THE ENCYCLOPEDIA OF LIFE

IMAGINE an electronic for each species of organism on earth available everywhere by single access on command. E. O. Wilson [5.7.07]
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May 8, 2007
E.O. WILSON: TED PRIZE WISH: HELP BUILD THE ENCYCLOPEDIA OF LIFE

Chris Anderson, TED Curator

Those of us in Monterey this year watched in awe as E O Wilson unveiled his inspiring TED Prize wish to create an Encyclopedia of Life. (If you weren't there, you can see it at the link above). As E.O. Wilson accepts his 2007 TED Prize, he makes a plea on behalf of his constituents, the insects and small creatures, to learn more about our biosphere. We know so little about nature, he says, that we're still discovering tiny organisms indispensable to life; yet we're still steadily destroying nature. Wilson identifies five grave threats to biodiversity (a term he coined), using the acronym HIPPO, and makes his TED wish: that we will work together on the Encyclopedia of Life, a web-based compendium of data from scientists and amateurs on every aspect of the biosphere.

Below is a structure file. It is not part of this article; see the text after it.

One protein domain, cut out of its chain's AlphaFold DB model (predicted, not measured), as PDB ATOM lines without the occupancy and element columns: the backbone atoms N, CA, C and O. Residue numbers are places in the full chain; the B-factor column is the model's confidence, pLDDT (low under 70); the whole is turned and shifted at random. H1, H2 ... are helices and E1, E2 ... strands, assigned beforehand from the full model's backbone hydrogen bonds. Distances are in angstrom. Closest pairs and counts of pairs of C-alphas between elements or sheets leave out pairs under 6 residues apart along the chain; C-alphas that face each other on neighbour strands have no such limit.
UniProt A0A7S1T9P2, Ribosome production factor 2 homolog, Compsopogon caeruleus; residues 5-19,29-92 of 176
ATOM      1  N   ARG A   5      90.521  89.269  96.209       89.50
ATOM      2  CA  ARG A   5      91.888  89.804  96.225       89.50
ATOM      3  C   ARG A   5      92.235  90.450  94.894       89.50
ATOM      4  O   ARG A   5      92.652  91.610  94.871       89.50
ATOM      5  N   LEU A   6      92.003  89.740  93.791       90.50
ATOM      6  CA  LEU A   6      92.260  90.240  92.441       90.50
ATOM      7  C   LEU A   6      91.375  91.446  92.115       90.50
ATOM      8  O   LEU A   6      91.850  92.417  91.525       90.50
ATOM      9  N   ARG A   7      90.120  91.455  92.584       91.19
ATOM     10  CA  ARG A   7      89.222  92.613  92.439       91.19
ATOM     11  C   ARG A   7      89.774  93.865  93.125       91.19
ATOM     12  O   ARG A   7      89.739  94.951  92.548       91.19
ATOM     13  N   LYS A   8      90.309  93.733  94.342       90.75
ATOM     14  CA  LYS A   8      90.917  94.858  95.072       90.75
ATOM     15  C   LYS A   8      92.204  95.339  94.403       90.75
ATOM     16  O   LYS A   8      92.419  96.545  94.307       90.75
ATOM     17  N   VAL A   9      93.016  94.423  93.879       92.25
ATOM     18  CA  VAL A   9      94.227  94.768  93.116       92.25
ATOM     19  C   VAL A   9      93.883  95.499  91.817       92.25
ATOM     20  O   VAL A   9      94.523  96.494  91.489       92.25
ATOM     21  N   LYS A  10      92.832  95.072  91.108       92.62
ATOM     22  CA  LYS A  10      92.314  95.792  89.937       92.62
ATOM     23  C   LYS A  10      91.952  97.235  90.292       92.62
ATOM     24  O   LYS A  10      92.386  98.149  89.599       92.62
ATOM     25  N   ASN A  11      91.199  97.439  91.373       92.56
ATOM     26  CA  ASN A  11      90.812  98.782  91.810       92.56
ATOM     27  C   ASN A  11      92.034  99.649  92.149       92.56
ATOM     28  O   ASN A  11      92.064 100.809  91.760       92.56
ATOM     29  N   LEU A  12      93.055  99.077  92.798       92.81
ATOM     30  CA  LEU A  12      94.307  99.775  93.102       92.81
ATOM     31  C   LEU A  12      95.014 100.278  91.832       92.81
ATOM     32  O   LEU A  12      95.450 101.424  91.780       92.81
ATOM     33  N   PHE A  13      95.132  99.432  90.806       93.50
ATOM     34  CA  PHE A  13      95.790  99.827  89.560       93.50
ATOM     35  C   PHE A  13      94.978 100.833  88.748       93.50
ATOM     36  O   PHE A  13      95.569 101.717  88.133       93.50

In Washington DC this morning, the first big step in that dream came true. Five major scientific institutions, backed by a $50m funding commitment led by the MacArthur Foundation, announced the launch of a global effort to launch the Encyclopedia. Ed Wilson described today's announcement as a dream come true.

A Leap for All Life: World’s Leading Scientists Announce Creation of “Encyclopedia of Life” 

Biodiversity, Science Communities Unite Behind Epic Effort To Promote Biodiversity, Document All 1.8 Million Named Species on Planet

Comprehensive, collaborative, ever-growing, and personalized, the Encyclopedia of Life is an ecosystem of websites that makes all key information about life on Earth accessible to anyone, anywhere in the world. Our goal is to create a constantly evolving encyclopedia that lives on the Internet, with contributions from scientists and amateurs alike. To transform the science of biology, and inspire a new generation of scientists, by aggregating all known data about every living species. And ultimately, to increase our collective understanding of life on Earth, and safeguard the richest possible spectrum of biodiversity.

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